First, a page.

bit[j][i]=0;
}
}
ll val,st,en;
rep(i,n){
val=a[i];
// finding start and end positions for each possible value of & operator on
// subarray starting at i. Note there will be only log(a[i]) values.
while(1){
st=getstart(i,val);
en=getlast(i,val);
if(seti.find(val)!=seti.end()){
// noting down start and end points in useful cases (perfect square cases)
adder[st].pb(i);
subber[en].pb(i);
}
if(en==n1){
break;
}
val=getans(i,en+1);
}
}
ll l,r,ans,cnt,cnt1,pos;
rep(i,q){
scanf("%lld",&l);
scanf("%lld",&r);
l;
r;
quer[r].pb(mp(l,i));
}
// simulate from left to right..
rep(i,n){
rep(j,adder[i].size()){
update(0,adder[i][j],1);
update(1,adder[i][j],i1);
remem_start_point[adder[i][j]]=i1;
}
rep(j,quer[i].size()){
l=quer[i][j].ff;
r=i;
pos=quer[i][j].ss;
ans=query(2,l,r);
cnt=query(0,l,r);
cnt1=query(1,l,r);
ans+=cnt*r  cnt1;
ans_query[pos]=ans;
}
rep(j,subber[i].size()){
update(0,subber[i][j],1);
update(1,subber[i][j],1*remem_start_point[subber[i][j]]);
update(2,subber[i][j],iremem_start_point[subber[i][j]]);
}
}
rep(i,q){
//cout<<ans_query[i]<<endl;
printf("%lld\n",ans_query[i]);
}
}
return 0;
}
Editorialist will be put on demand. But till then, take this solution for reference. Shoutout to @abdullah768 for being a good boi writing clean codes
Time Complexity=O(QLogN+N*LogA *LogN) (setter’s solution)
Space Complexity=O(NLogA_i) where A_i is maximum element in A approximately.
CHEF VIJJU’S CORNER
1. Why AND changes at most Log_2N times?
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Recall that Log_2N is nothing but number of bits in N. Now, take any value of AND and represent it in binary. Each bit can be either 0 or 1. When we AND it with another number, remember that no new bit can be set, i.e. none of the 0's can become 1, but set bits can become unset (i.e 1's can change to 0's). If no bit is unset, i.e. none of the 1's became 0, then the value is same as it already was, else it changed. Maximum number of 1's allowed is Log_2N, and hence the value can change only Log_2N times, as it needs at least one of the 1's to become unset. Note that we are talking about number of time the value changes, not total number of possible values.
2. What does update over the range represent?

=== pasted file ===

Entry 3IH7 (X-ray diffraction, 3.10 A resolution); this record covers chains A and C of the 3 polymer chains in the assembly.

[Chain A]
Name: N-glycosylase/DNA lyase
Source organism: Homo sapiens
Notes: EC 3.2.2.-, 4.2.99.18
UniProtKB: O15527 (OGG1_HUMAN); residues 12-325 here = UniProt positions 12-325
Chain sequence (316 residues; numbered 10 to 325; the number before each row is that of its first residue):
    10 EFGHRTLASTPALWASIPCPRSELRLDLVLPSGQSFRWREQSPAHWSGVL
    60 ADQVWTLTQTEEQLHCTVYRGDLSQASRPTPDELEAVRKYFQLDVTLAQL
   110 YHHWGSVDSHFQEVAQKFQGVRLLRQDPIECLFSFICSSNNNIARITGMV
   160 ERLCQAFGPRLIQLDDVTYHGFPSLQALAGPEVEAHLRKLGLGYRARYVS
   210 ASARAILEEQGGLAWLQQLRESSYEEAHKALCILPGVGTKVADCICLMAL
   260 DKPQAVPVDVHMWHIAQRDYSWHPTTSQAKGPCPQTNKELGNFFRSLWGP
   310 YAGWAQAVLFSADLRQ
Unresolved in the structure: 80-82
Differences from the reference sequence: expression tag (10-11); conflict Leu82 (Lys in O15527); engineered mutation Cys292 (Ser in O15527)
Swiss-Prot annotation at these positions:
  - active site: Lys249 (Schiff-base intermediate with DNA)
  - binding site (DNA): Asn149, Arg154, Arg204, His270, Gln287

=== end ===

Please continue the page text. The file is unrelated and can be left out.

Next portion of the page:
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It represents that "If we do AND of elements from i to st1 (st being starting of this group), then this particular group lying in range [st,ed] (ed is ending of this group) contributes to the answer. There will be a total of edst+1 subarrays possible, as any subarray beginning from i and terminating in this range has to be counted.
3. How does the above algo not count subarrays outside the range if its simple sum
Click to view
Simple, because we dont update! Follow the code given closely and then reread the line “Once we get to the l value of current query, its time to update!”. Remember that the main pointer traverses from N1 to 0, and only after it reaches an element i, is the contribution of it to answer or other subarrays updated in tree. Before that, it is 0. Hence, as we move backwards, we add contributions of elements starting after l value of current query. This is possible if we keep to choose to sort queries on descending order of l value. Hence, when we reach l value of current query, contribution of all elements ahead of this is counted, and contribution of elements before this (i.e. lying at an index less than l) is still 0 as main pointer hasnt reached them yet. Hence, we obey the l value of query as well.
4. Setter’s Notes
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Let’s notice that for fixed number, if we do AND operations with it, it changes no more than logN times. Thus, let’s iterate through right border of segment and store an array of groups of suffixes with equal AND. We can store them as pairs: {AND value , index of the group start}. For the next right border we update the results and merge groups with equal and values. Let’s notice that we need to add size of group to all queries with l \le index of start of a group. Also let’s notice, that for queries with l inside a group, we need to add an arithmetic progression. We can do it with two fenwick trees. When we meet an r border of any segment, just take an answer for it left border. TC O(q log n + n * log A * log n)
5. Resources
 Resource 1  Fenwick Tree introduction.
 Resource 2  A brief answer to give you a spoiler on what to expect.
 Resource 3  I liked this blog.
 Resource 4  This is also quite cool.
6 Hall of fame for Noteworthy Solutions

taran_1407  Solved it online (i.e. his solution would work even if queries are online) !!

abdullah768  Neat Code.

codebreaker123  Solved using Mo’s algorithm + Hilbert’s order.
7. Related Problems